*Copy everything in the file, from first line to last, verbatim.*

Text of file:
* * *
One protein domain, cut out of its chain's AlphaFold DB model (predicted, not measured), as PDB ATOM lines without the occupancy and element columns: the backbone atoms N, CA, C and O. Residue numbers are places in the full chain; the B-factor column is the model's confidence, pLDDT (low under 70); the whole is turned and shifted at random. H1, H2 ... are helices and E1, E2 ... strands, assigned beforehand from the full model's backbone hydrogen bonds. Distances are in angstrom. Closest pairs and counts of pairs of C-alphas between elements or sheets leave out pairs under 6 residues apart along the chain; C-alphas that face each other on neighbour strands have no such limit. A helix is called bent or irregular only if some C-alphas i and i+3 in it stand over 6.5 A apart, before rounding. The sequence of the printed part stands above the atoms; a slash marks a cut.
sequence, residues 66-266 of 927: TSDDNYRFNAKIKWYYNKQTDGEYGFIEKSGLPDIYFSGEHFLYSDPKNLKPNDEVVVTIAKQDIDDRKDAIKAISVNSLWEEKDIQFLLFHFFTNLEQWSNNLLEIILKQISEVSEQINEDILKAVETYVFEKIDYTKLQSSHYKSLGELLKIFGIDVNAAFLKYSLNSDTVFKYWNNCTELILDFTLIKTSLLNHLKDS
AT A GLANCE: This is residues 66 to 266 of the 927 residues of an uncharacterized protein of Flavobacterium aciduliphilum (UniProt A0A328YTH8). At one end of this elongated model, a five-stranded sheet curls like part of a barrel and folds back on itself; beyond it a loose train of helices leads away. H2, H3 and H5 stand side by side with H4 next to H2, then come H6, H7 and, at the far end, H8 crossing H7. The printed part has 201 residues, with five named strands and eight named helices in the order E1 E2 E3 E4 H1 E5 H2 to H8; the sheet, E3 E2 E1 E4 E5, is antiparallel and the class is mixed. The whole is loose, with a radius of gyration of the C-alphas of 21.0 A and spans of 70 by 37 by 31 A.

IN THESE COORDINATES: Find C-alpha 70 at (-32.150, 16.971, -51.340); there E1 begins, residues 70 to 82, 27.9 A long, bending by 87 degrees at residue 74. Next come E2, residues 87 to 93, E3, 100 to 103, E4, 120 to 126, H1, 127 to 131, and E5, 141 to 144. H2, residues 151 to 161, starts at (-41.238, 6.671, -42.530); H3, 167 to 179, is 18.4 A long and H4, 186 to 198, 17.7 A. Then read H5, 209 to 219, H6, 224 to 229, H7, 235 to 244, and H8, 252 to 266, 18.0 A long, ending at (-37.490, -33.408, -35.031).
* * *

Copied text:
One protein domain, cut out of its chain's AlphaFold DB model (predicted, not measured), as PDB ATOM lines without the occupancy and element columns: the backbone atoms N, CA, C and O. Residue numbers are places in the full chain; the B-factor column is the model's confidence, pLDDT (low under 70); the whole is turned and shifted at random. H1, H2 ... are helices and E1, E2 ... strands, assigned beforehand from the full model's backbone hydrogen bonds. Distances are in angstrom. Closest pairs and counts of pairs of C-alphas between elements or sheets leave out pairs under 6 residues apart along the chain; C-alphas that face each other on neighbour strands have no such limit. A helix is called bent or irregular only if some C-alphas i and i+3 in it stand over 6.5 A apart, before rounding. The sequence of the printed part stands above the atoms; a slash marks a cut.
sequence, residues 66-266 of 927: TSDDNYRFNAKIKWYYNKQTDGEYGFIEKSGLPDIYFSGEHFLYSDPKNLKPNDEVVVTIAKQDIDDRKDAIKAISVNSLWEEKDIQFLLFHFFTNLEQWSNNLLEIILKQISEVSEQINEDILKAVETYVFEKIDYTKLQSSHYKSLGELLKIFGIDVNAAFLKYSLNSDTVFKYWNNCTELILDFTLIKTSLLNHLKDS
AT A GLANCE: This is residues 66 to 266 of the 927 residues of an uncharacterized protein of Flavobacterium aciduliphilum (UniProt A0A328YTH8). At one end of this elongated model, a five-stranded sheet curls like part of a barrel and folds back on itself; beyond it a loose train of helices leads away. H2, H3 and H5 stand side by side with H4 next to H2, then come H6, H7 and, at the far end, H8 crossing H7. The printed part has 201 residues, with five named strands and eight named helices in the order E1 E2 E3 E4 H1 E5 H2 to H8; the sheet, E3 E2 E1 E4 E5, is antiparallel and the class is mixed. The whole is loose, with a radius of gyration of the C-alphas of 21.0 A and spans of 70 by 37 by 31 A.

IN THESE COORDINATES: Find C-alpha 70 at (-32.150, 16.971, -51.340); there E1 begins, residues 70 to 82, 27.9 A long, bending by 87 degrees at residue 74. Next come E2, residues 87 to 93, E3, 100 to 103, E4, 120 to 126, H1, 127 to 131, and E5, 141 to 144. H2, residues 151 to 161, starts at (-41.238, 6.671, -42.530); H3, 167 to 179, is 18.4 A long and H4, 186 to 198, 17.7 A. Then read H5, 209 to 219, H6, 224 to 229, H7, 235 to 244, and H8, 252 to 266, 18.0 A long, ending at (-37.490, -33.408, -35.031).